This startup wants to solve podcasting’s monetization problem

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Let’s jump right into it…

This startup wants to solve podcasting’s monetization problem

Agnes Kozera knows a thing or two about helping content creators monetize their content. In 2013, she and a co-founder launched Famebit, a platform that helped YouTubers match with brands that were willing to sponsor their videos. The company was so successful that it was eventually acquired by YouTube in 2016.

Now, she and that same co-founder have launched a similar startup, and this one’s aimed at the podcasting industry. [link]

How we gathered an army of scientists to battle health misinformation

So I don’t typically mention my consulting work in my newsletter, but I’ve been working with an awesome startup that really aligns with my tech/media interests. It’s called Metafact, and it’s this amazing platform that has recruited an army of 11,000 scientists from around the globe to do battle with the health misinformation that plagues the internet. Think of it as Quora that only scientists can contribute to. Here’s an article on the company’s origin: [link]

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I have a secret Facebook group that’s only promoted to subscribers of this newsletter. I try to post exclusive commentary to it sometimes and have regular discussions with its members about the tech/media space. Go here to join. [link]

Other news:

"Despite the fact that PewDiePie’s audience had grown larger than that of any late-night talk show, many mainstream outlets still treated him like an exotic animal." [link]

A podcast that HBO produced to be listened in tandem with its hit show Chernobyl has been downloaded 10 million times. [link]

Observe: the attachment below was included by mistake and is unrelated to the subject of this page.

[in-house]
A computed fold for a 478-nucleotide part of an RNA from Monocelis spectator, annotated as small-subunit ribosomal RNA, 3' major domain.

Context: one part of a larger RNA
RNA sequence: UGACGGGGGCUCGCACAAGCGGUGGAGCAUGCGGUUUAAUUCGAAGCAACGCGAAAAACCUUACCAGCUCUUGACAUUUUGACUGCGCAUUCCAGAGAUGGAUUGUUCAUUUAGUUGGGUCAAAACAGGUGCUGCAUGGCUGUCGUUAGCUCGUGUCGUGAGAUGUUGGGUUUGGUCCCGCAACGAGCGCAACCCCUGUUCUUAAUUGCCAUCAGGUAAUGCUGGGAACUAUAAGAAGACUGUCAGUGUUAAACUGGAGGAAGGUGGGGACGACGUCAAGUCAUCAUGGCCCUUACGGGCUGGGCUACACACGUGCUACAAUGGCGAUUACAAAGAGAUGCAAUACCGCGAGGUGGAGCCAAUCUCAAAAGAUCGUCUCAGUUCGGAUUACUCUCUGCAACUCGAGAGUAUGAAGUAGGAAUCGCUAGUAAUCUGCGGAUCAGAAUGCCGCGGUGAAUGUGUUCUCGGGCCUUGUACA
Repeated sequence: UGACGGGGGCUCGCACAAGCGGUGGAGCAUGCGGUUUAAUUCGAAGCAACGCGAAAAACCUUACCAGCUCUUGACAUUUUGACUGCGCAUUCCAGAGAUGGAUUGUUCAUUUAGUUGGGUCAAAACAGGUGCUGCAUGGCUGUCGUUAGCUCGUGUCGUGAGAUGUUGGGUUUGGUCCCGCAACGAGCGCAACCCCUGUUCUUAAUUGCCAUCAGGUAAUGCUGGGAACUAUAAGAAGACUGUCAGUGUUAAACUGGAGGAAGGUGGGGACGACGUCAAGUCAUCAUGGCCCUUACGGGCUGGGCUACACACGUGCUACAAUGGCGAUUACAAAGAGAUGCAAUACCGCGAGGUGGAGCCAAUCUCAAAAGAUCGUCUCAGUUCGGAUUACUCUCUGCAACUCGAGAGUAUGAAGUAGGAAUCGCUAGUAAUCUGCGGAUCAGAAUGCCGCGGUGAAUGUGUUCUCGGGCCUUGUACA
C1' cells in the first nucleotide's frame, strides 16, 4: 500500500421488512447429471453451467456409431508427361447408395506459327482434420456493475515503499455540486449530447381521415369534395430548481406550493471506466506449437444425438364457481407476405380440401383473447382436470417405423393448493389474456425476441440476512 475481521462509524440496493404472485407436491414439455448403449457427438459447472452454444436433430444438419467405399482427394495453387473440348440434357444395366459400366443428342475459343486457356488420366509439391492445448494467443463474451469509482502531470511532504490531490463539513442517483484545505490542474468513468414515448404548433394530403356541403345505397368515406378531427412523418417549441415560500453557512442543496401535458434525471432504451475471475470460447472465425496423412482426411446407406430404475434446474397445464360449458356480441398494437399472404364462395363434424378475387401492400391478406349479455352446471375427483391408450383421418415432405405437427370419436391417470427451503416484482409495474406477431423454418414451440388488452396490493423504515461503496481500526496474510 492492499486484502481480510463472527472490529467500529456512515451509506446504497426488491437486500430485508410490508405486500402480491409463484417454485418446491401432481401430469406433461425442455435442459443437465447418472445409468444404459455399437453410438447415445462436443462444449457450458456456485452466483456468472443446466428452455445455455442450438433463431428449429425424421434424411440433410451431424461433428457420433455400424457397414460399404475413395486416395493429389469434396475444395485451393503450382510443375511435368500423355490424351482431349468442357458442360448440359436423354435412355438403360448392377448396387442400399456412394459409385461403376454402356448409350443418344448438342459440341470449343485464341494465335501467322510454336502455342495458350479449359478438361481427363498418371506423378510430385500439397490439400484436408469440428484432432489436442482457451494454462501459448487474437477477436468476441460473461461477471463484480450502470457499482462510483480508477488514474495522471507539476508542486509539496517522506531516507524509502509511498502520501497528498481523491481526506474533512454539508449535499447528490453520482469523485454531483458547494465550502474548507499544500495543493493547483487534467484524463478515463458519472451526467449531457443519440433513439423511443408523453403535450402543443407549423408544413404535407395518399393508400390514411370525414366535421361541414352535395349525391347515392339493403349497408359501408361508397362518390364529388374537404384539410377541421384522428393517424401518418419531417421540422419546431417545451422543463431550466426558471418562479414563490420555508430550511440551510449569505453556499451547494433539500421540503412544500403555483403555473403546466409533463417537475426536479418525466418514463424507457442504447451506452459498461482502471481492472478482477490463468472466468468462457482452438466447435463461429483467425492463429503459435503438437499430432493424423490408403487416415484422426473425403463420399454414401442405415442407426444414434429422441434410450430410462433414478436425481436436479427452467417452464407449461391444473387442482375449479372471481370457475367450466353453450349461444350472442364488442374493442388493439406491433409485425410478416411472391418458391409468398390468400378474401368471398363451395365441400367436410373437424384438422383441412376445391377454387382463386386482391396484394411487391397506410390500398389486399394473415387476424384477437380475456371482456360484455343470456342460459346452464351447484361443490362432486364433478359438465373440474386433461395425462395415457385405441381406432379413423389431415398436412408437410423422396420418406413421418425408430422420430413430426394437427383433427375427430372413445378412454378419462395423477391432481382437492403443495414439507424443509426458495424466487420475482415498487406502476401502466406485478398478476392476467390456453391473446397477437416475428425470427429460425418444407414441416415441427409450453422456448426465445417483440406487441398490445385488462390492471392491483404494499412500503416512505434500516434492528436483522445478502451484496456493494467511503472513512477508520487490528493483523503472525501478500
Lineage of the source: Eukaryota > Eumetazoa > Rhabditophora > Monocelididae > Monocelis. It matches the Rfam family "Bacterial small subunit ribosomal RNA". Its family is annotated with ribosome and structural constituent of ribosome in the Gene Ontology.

The streaming behemoths are currently engaged in an arms race to build out their children's programming. [link]

Some really good palace intrigue on how Shari Redstone finally wrestled control of CBS/Viacom away from her father and her plans to merge the two companies so she can launch a super duper streaming service. [link]

If you’re not listening to the final season of the Startup podcast, you should be. It’s probably the most intimate look we’ll ever get at what it’s like for a media company to get acquired. [link]

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How BuzzFeed is solving native advertising’s scale problem

Welcome! I'm Simon Owens and this is my tech and media newsletter. If you've received it then you either subscribed or someone forwarded it to you. If you fit into the latter camp, then you can subscribe over here. Or just click on this handy little button:

So I completed my final triathlon for the year and have officially switched over to training for the Richmond Half Marathon. I’m going to see Joker tonight but have already resigned myself to not liking it. And finally, I have a new article for you. Let’s jump right into it.

How BuzzFeed is solving native advertising’s scale problem

For a brief time, it seemed like every publisher was launching a native advertising arm, and that the business model might serve as the magic bullet to save online media against the scourge of the Facebook/Google duopoly. But then native advertising pioneers like BuzzFeed and Vice started reporting revenue misses. [link]

Want to interact with me directly?

I have a secret Facebook group that’s only promoted to subscribers of this newsletter. I try to post exclusive commentary to it sometimes and have regular discussions with its members about the tech/media space. Go here to join. [link]

Other news:

So the new Sports Illustrated is basically attempting to replicate the original Bleacher Report model several years after Bleacher Report determined that running a content sweat shop wasn't really viable anymore. [link]

The combined Taboola and Outbrain will generate $2 billion in revenue and employ 2,000 employees. That's $1 million in revenue per employee. [link]